Notes on Tech-Nomading
Back in June I did a short experiment nomading. A trip that was just a change of home but not a vacation. My sister was going to Rome to shoot a war documentary for a couple of weeks, so we flew to Toronto.
She had the main things I needed. A house, a car, and of course a DSL connection. But could I get my home environment? I brought a wireless access point, and the ATA for my Vonage phone account. The Vonage account has both a Silicon Valley number and a Toronto number, so it moved quite easily. People could still call me on the regular numbers, and I could make calls without concern for the cost. I borrowed a local cell phone since my efforts to get my own spare phone unlocked and with a local NAM didn't work out.
Also vital for me was a big screen. I'm used to a very nice 1600 x 1200 21" screen and that's not portable. I was able to borrow a 19". My servers at home kept running and in fact I did a lot of things on them remotely 2500 miles away. At one point the DSL flaked out and I had to find a friend to come in and reboot it, but otherwise that was fine.
Toronto is a town I've lived in, so this is cheating, but I haven't really lived there since I was young, so it's halfway to a foreign town in terms of knowing my way to things. At your own base, you learn a lot about your area. You learn all the traffic patterns, and you know where all the shops are that have the things you want at the prices you like. It takes a lot of time to duplicate that.
I've also learned that as I've gotten older I've gotten too dependent on stuff. I think back to the first time I moved cross country, putting everything in the back of my hatchback and feeling great. The last time, I used 20 linear feet of Transport truck.
You learn just how much you depend on the redundancy you have at home. That redundancy is not just having spares of things at home, it's the ability to quickly and efficiently replace and repair them. In my case, the power supply on my laptop blew. At home, I know how to get one for $20, but in Toronto a basic search came up with about $60, though an eBay seller with a similar price was found too late. In this case I relied on a redundancy I would not have anywhere but my former home town -- my Brother's office was all-Thinkpad, so a loan of a supply was easy to arrange.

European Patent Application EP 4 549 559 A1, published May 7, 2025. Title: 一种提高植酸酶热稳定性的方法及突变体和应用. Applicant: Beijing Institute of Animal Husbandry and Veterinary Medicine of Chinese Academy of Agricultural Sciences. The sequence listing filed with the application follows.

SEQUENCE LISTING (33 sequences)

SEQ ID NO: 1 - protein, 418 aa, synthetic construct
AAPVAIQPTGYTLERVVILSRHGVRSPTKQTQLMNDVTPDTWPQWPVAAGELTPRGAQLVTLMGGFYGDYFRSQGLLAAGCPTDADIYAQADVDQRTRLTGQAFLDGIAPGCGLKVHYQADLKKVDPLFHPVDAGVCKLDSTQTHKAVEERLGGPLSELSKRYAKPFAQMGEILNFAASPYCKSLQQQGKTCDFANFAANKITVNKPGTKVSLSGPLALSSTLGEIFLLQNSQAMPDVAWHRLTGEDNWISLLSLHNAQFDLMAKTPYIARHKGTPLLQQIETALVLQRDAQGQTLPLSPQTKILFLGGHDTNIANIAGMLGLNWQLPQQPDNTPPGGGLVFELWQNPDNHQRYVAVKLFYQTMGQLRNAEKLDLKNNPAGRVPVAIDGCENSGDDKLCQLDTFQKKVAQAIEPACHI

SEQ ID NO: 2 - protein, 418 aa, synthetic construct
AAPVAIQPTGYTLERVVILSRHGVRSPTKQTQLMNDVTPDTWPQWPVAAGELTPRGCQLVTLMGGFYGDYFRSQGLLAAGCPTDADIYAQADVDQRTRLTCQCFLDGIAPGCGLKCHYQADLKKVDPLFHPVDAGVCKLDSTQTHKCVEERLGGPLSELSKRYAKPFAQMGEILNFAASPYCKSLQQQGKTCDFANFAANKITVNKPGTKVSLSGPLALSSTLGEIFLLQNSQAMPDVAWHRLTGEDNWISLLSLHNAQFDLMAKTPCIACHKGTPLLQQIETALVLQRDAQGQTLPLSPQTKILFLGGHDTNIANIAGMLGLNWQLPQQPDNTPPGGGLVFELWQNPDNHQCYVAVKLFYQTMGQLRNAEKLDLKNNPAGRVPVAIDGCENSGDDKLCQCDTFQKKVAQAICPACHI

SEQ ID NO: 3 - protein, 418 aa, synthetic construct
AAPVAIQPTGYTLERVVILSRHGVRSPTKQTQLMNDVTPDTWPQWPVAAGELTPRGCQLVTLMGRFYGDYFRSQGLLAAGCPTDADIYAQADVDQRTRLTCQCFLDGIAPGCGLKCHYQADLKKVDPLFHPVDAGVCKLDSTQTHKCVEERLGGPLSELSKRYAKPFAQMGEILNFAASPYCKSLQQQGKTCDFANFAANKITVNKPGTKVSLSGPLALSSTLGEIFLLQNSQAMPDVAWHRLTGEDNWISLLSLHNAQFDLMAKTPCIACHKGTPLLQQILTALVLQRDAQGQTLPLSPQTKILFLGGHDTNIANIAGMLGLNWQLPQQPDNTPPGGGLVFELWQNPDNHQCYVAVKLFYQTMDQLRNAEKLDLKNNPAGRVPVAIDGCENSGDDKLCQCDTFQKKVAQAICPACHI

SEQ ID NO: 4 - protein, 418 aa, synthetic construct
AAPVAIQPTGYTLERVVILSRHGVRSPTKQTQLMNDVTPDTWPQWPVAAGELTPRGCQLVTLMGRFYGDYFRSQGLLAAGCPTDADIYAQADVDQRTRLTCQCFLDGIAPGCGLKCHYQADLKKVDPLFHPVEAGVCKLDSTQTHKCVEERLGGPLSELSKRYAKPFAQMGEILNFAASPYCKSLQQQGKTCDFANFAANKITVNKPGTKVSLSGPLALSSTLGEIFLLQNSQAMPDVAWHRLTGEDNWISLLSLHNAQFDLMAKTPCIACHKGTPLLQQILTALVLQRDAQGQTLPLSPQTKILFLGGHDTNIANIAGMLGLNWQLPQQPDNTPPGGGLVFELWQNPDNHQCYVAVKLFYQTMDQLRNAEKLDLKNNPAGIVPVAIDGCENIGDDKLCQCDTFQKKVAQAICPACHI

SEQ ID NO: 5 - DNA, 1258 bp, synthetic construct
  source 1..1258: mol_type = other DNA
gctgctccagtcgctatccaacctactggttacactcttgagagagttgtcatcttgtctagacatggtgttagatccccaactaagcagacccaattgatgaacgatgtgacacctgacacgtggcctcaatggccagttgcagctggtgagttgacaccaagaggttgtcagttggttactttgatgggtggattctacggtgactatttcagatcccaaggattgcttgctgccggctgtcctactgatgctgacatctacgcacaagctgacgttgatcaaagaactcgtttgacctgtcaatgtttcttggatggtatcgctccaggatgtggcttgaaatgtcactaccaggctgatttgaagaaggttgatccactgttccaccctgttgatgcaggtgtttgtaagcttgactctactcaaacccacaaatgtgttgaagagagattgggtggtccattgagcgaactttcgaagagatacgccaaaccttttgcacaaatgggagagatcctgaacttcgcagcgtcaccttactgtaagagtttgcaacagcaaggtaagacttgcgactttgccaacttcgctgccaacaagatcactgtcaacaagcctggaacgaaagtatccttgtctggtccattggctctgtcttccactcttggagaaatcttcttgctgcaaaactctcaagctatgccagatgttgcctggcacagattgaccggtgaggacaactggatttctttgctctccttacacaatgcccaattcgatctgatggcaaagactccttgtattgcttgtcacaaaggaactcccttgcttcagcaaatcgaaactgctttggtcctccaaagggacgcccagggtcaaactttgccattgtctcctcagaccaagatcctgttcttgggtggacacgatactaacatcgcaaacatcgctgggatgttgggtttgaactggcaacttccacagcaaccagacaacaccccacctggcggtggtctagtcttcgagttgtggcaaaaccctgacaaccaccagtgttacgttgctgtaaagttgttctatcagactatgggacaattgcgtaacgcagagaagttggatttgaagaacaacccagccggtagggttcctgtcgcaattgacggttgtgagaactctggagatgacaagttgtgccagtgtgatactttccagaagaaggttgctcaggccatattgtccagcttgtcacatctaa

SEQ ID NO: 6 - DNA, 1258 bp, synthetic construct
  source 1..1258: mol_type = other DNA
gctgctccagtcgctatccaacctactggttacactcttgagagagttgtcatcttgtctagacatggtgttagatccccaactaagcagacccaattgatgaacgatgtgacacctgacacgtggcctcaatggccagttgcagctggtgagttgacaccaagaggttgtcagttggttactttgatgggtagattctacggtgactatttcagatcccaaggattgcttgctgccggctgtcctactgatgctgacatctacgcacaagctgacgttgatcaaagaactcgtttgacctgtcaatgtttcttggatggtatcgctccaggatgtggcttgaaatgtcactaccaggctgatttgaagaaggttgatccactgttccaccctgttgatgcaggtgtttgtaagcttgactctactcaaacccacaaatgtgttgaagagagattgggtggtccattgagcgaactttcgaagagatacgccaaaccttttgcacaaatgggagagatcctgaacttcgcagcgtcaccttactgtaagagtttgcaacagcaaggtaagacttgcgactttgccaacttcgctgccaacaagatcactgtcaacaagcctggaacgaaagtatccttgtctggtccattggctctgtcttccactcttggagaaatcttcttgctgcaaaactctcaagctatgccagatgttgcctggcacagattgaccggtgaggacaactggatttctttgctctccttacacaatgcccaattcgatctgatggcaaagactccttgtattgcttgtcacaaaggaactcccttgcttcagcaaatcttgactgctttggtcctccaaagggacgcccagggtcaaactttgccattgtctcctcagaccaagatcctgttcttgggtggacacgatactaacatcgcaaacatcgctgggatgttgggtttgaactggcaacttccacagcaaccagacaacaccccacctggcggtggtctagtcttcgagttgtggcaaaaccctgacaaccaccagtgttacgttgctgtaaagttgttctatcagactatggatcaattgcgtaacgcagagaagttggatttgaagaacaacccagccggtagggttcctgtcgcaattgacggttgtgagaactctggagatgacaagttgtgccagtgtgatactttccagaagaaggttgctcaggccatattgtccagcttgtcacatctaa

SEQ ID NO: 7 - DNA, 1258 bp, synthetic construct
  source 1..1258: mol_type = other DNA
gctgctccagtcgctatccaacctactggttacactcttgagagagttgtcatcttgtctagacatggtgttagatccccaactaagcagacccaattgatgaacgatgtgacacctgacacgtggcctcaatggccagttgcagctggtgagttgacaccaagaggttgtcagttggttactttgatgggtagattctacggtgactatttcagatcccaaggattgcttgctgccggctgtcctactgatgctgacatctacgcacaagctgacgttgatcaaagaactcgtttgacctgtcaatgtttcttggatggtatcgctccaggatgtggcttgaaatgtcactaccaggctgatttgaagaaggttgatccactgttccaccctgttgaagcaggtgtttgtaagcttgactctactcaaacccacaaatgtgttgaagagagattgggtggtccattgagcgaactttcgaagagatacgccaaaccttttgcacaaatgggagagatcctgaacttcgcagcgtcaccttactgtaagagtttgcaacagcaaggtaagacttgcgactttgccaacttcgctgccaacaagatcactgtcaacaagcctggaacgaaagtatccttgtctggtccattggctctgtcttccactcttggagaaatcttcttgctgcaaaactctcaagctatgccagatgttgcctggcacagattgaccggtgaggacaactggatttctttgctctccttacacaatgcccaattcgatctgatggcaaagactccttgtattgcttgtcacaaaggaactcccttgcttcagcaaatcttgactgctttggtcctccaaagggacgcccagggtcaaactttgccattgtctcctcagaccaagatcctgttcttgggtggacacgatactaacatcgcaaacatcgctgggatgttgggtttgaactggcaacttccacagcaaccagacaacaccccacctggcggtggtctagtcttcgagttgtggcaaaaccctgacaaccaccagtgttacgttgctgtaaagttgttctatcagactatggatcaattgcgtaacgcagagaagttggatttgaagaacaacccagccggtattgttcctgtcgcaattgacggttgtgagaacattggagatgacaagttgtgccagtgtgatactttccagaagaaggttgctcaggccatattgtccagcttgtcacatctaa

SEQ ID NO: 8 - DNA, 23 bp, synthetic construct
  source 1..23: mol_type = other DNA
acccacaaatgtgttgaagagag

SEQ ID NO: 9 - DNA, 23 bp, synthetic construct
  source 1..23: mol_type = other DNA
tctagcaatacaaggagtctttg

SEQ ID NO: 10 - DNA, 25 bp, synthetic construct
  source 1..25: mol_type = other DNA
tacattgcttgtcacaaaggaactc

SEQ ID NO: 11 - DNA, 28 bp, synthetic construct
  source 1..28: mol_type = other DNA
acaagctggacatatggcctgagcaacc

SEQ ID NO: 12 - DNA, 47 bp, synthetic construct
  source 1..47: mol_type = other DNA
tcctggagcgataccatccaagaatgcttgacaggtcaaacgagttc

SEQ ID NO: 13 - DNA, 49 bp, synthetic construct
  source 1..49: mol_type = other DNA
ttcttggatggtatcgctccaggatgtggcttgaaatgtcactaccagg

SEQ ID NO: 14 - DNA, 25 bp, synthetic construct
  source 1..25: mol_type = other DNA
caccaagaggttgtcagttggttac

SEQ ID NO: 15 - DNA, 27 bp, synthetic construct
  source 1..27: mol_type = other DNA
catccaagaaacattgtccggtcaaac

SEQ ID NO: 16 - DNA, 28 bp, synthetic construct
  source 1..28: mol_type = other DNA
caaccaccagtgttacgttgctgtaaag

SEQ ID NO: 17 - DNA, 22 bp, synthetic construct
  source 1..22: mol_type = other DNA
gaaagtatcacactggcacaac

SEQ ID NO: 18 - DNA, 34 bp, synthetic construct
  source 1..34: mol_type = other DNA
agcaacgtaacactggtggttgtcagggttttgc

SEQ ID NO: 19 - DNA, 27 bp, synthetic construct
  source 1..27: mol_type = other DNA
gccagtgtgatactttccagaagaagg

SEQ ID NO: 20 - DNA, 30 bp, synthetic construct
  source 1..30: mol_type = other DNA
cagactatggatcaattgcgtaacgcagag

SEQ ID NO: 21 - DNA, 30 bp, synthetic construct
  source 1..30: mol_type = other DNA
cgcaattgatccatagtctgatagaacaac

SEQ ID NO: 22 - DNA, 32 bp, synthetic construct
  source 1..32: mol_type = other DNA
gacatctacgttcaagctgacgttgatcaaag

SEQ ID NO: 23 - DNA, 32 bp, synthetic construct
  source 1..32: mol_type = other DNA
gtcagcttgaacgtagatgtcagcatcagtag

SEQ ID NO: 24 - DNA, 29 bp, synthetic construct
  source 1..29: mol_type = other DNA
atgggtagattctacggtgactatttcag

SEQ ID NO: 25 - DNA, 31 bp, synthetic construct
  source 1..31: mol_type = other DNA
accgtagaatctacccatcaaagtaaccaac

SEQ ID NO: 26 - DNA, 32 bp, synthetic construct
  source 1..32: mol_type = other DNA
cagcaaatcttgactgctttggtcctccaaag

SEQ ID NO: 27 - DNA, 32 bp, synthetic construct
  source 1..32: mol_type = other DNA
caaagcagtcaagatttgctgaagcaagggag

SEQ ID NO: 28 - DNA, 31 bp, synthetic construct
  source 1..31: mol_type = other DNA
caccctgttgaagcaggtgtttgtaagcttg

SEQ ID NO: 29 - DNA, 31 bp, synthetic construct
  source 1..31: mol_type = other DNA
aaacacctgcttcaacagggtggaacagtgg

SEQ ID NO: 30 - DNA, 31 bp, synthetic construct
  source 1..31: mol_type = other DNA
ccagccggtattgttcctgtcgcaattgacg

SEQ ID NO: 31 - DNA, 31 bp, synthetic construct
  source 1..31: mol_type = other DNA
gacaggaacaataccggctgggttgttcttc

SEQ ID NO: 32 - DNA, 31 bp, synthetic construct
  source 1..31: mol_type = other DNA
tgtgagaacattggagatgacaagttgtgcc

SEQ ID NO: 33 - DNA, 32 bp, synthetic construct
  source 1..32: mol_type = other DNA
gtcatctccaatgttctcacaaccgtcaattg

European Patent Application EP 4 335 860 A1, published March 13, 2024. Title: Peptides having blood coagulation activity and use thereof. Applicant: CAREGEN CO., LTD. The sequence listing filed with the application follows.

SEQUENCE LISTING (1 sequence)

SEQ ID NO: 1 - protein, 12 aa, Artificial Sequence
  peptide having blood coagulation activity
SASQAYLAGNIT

My E-mail and web-surfing continued pretty much as normal, but I can't say I got the right level of work done. Being in another town, even (perhaps especially) your old home town for a short while is too distracting. Too many old friends to see because you know you can't do it next week. Even though I took the efficient route of hosting a party one Friday. In another town, instead of old friends it would have been new sights. You have to have a long time horizon in a place to no longer feel the call of its sights.
What I did would have been both harder and easier in the past. Today I can take much of my life on the road with an internet connection and a thin laptop. In the past I wouldn't have been so dependent on a network connection. Communication was much harder then without e-mail and the portable phone number and portable phone -- but also less distracting.
Of course, one bad habit I have is being over-bothered by things costing more than I know they should. Some people are happy to accept that they are traveling and some things are just going to cost double and it's the price you pay. The tourist industry makes a lot off of that acceptance, much of its margins come from the tremendous inefficiency in the markets for products for tourists. As the tourist becomes more connected we'll see some of those inefficiencies vanish and some tourism industries destroyed. If, as you walk down the street in a strange city, your PDA bleeps at you to tell you the goods in the shop you just walked into are half price a few blocks away -- ie. gives you "locals" knowledge -- the overpriced shops will have to adapt.
Sometimes the desire to pay the right price becomes counterproductive. Yes, I hate paying $1/minute roaming fees to my U.S. cell carrier while in Toronto, compared to the 10 cents/minute a local cell user might pay. But I also wasted a lot of time in the hunt to unlock my phone and get it a local number. (If, on the other hand, carriers were to set up a quick kiosk in the international arrivals areas of airports, they might sign up a lot of folks for local numbers if they could make it a quick process. Problem is they don't want to sign up the people who will roam on their network, who are a source of gouged revenue for the local carrier too.)